The Boxer Rebellion and the Great Game in China - David J. Silbey


3.5 stars

To the Victors Go the Spoils

China, in the 1800's, had suffered two Opium Wars which left her devastated and having to yield to the British, who forced upon her their trade of Opium (the price they were willing to pay for all the tea in China).

c.1900 , many global powers were in conflict - the Germans were fighting a genocidal war against the Hehe in German East Africa; the British were losing a war against the Boers in South Africa; the United States was struggling to suppress a Filipino insurgency; Russia was struggling with a widespread anarchists' movement. These major powers, including France and Japan, all had their covetous eyes on China.

"On the decision of the fate of China may, perhaps, hinge the economic supremacy of the next century."

China, already having seen the insidious growth of Western missionaries threatening their traditional beliefs, was fighting to hold on to her Qing dynastic rule, and to deter the rapid progress of modernization by foreign powers. She had been pushed ever more closely to rebellion against these "foreign devils."

Between 1897-1900, the Boxers, an assortment of religious peasant groups known for their sword twirling, ritualistic prostrations and skilled martial arts, were encouraged by the Empress Dowager Cixi to retaliate against the Allied Forces (Germany, France, United States of America, United Kingdom, Japan, Russia, Austria-Hungary, Italy).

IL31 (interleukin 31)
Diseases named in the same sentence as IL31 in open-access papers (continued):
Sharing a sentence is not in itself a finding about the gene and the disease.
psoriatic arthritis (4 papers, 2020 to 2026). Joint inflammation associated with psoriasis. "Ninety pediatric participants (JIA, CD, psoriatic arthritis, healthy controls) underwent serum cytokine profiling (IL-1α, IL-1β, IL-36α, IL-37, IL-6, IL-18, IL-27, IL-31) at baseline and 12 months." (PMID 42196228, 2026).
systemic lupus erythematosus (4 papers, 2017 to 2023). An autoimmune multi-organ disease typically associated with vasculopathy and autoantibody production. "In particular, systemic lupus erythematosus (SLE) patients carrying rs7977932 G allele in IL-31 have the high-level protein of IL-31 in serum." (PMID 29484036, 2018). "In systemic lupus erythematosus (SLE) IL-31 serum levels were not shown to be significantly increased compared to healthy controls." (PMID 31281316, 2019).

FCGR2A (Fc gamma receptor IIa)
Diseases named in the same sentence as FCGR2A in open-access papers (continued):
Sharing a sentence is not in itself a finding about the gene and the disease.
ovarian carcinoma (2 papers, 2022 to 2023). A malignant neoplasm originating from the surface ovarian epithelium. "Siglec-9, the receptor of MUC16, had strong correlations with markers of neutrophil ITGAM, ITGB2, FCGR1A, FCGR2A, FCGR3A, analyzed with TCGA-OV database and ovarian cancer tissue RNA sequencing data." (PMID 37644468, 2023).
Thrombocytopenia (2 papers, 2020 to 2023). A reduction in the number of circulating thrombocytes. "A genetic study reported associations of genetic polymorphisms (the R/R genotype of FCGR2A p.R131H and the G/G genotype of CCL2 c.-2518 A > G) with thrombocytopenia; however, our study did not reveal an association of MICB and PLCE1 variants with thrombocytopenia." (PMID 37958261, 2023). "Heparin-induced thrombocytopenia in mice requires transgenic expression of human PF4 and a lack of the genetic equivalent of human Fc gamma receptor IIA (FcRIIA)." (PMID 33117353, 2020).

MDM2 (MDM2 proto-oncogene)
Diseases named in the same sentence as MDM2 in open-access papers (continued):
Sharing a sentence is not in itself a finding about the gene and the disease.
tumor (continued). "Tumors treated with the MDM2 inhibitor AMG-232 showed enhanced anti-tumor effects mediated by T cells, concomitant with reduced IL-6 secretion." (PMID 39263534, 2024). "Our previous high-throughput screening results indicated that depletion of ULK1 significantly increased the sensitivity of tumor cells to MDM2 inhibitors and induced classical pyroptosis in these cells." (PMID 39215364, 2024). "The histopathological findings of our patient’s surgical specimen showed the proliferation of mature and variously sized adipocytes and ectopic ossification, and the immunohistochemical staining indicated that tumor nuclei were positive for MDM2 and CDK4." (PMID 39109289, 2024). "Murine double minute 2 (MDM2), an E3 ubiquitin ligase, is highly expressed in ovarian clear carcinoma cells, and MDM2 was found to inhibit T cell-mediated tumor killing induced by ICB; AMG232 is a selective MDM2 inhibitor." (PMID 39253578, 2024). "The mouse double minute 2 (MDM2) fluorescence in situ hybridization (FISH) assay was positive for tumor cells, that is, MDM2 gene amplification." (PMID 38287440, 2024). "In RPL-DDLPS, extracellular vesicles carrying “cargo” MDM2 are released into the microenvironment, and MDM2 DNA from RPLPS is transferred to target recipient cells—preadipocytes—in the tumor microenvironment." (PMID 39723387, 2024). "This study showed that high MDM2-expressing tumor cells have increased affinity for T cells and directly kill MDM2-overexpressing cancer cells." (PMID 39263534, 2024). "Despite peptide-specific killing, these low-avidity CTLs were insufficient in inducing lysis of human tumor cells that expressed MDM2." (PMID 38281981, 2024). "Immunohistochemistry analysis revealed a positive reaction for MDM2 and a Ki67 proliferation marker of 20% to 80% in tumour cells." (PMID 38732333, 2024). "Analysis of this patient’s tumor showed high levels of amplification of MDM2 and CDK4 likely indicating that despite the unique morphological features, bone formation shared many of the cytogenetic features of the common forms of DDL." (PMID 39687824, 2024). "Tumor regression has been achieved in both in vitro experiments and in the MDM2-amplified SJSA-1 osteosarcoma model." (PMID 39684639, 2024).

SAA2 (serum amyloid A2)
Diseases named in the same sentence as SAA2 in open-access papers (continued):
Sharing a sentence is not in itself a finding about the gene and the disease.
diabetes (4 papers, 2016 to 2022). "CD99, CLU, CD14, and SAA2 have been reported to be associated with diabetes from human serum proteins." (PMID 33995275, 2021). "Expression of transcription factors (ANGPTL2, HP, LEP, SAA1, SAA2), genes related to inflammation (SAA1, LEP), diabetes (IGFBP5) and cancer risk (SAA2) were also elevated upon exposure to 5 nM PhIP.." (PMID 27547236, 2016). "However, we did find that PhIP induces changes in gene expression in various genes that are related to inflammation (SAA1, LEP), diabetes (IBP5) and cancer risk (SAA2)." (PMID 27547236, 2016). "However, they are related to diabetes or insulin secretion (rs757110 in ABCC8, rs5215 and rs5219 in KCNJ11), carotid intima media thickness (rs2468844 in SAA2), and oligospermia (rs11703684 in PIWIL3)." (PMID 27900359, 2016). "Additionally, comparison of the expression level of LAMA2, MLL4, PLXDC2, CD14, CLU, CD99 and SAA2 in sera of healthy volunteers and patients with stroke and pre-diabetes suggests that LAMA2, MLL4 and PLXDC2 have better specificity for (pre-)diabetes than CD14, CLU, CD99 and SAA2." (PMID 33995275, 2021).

~The Boxers armed with obsolete weapons and farm tools~


~The Ip Man was there to lend a fist~

Ok, there is no Einstein moment needed to understand what transpired next.

The end result was a country made vulnerable for the most powerful vultures to snack on.

~Slicing up the China-pie~ courtesy wikipedia

The Last Kowtow

The failure of China to defend herself inevitably led to the desire of her people to reform, and strengthen her belief in a China as a nation, not a possession. The Nationalist Party led by Sun Yat-sen and the Communist Party of Mao Zedong managed that patriotic duty, in a manner of speaking.

Although this was a history lesson dry in some parts, I did get a more rounded picture of the Boxers - their origins, beliefs and motives- than would be otherwise gleaned from the popular online searches. Mr. Silbey provided a good description of the motivations behind the superpowers who inserted their greedy hands in another's cookie jar. I was especially interested in the Empress Dowager Cixi - it was insightful that the author paralleled her rule with the indomitable Queen Victoria.

Most of all, I realized more clearly the violence that China endured at the hands of foreigners for a near century; it was tragically, deadly sinful.


~ Allied Forces~